Former Los Angeles Mayor Antonio Villaraigosa, long viewed in the Capitol as a potential Democratic candidate for governor in 2018, said Tuesday that he will announce his political plans “within a few days” of the Nov. 8 election.
Villaraigosa, 63, a former Assembly speaker during the 1990s, served as L.A. mayor from 2005 to 2013.
He stopped short of making a formal announcement, but left little doubt about his plans.
“I think everybody knows where it’s headed,” he said. He would announce, he added, “right after the election …. within a few days of the election.”
Villaraigosa, who has ties to presidential contender Hillary Clinton and served in ranking positions at Democratic national conventions and campaigns, said he had not been approached to serve in a Clinton administration.
Lt. Gov. Gavin Newsom declared his intention to run for governor shortly after the last election. His early announcement helped him build a substantial war chest.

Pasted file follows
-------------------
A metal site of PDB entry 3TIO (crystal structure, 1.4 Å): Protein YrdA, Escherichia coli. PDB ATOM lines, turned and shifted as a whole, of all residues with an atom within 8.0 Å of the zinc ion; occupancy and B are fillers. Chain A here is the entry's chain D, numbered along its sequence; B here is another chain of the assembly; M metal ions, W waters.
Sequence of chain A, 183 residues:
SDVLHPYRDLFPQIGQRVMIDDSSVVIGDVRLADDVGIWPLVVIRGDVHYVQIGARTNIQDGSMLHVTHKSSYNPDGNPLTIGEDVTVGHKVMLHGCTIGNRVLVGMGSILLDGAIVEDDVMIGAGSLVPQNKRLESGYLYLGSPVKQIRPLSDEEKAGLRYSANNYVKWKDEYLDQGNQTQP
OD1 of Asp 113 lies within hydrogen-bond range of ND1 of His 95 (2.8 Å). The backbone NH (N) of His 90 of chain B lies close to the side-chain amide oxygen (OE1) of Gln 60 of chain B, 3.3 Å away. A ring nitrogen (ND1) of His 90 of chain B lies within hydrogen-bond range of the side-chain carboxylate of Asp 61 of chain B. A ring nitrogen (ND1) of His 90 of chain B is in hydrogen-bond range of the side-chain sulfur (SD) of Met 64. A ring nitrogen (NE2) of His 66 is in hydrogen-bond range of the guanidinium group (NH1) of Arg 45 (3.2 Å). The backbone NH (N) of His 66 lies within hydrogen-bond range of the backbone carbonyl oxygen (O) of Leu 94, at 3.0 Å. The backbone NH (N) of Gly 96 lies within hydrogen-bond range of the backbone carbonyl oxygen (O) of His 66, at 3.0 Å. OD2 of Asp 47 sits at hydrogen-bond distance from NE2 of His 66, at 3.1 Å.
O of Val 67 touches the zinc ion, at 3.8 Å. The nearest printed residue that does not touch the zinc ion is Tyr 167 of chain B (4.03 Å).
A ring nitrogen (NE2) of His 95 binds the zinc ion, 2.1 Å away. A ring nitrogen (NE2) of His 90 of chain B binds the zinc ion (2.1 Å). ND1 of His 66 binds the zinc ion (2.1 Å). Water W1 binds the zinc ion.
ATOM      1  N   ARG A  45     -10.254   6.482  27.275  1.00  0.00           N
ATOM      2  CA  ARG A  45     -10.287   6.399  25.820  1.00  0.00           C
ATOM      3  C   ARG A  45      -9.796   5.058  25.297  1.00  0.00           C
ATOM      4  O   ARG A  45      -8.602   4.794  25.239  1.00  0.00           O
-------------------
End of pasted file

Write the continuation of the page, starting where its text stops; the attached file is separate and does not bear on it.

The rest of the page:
State Treasurer John Chiang, also a Democrat, has formed a committee to raise funds, and Tom Steyer, a billionaire environmentalist who has poured millions of dollars into political campaigns, is a possible candidate.
Earlier Tuesday, Democrat Delaine Eastin, a former legislator and state Superintendent of Public Instruction from 1995 to 2003, announced her plans to run for governor.
Villaraigosa’s candidacy could galvanize California’s Latino electorate, which while large in numbers does not vote in proportion to its strength.
The entrance of major Democratic candidates shows the Democrats’ deep bench, but also portends an intense scramble for funds as candidates struggle against each other to carve out a niche.
Newsom, who declared first, had raised about $5 million through the end of 2015, and added another $3 million from his lieutenant governor’s account.